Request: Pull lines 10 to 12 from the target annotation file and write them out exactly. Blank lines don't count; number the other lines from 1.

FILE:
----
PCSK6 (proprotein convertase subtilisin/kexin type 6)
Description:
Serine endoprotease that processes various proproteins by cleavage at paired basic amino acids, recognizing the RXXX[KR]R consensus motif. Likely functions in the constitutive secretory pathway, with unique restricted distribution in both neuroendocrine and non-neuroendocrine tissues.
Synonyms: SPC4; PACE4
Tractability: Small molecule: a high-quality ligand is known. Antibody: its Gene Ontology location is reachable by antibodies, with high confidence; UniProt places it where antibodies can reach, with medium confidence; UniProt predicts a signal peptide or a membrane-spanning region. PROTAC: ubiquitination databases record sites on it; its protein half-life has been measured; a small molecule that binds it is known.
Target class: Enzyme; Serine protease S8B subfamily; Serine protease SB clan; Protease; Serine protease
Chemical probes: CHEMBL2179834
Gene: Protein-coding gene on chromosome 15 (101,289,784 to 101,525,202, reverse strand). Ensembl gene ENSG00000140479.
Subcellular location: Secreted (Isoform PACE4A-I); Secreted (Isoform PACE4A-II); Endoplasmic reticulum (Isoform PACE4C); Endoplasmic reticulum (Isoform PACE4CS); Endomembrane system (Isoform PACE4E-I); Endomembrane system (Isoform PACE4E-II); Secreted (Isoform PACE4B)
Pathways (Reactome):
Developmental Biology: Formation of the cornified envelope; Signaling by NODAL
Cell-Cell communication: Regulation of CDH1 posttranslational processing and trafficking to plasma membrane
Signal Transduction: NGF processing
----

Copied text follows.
Pathways (Reactome):
Developmental Biology: Formation of the cornified envelope; Signaling by NODAL
Cell-Cell communication: Regulation of CDH1 posttranslational processing and trafficking to plasma membrane